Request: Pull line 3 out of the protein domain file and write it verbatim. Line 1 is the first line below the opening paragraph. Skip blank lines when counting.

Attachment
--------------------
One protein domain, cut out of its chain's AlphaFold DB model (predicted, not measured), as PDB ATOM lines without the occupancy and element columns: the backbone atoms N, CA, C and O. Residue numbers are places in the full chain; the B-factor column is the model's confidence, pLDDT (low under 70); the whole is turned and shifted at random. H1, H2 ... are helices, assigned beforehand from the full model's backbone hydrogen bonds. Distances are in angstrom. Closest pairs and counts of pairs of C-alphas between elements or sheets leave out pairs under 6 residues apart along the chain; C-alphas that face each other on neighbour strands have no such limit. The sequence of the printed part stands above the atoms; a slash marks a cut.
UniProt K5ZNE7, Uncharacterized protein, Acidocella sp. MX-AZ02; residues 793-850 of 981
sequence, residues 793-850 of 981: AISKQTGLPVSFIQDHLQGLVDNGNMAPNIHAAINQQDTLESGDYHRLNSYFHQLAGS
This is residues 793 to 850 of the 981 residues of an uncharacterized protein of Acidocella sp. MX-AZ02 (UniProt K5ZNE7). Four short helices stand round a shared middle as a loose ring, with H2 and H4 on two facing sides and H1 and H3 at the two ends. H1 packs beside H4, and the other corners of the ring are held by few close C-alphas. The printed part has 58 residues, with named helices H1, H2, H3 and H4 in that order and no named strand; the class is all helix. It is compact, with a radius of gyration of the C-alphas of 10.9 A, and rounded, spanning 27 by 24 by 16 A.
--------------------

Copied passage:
This is residues 793 to 850 of the 981 residues of an uncharacterized protein of Acidocella sp. MX-AZ02 (UniProt K5ZNE7). Four short helices stand round a shared middle as a loose ring, with H2 and H4 on two facing sides and H1 and H3 at the two ends. H1 packs beside H4, and the other corners of the ring are held by few close C-alphas. The printed part has 58 residues, with named helices H1, H2, H3 and H4 in that order and no named strand; the class is all helix. It is compact, with a radius of gyration of the C-alphas of 10.9 A, and rounded, spanning 27 by 24 by 16 A.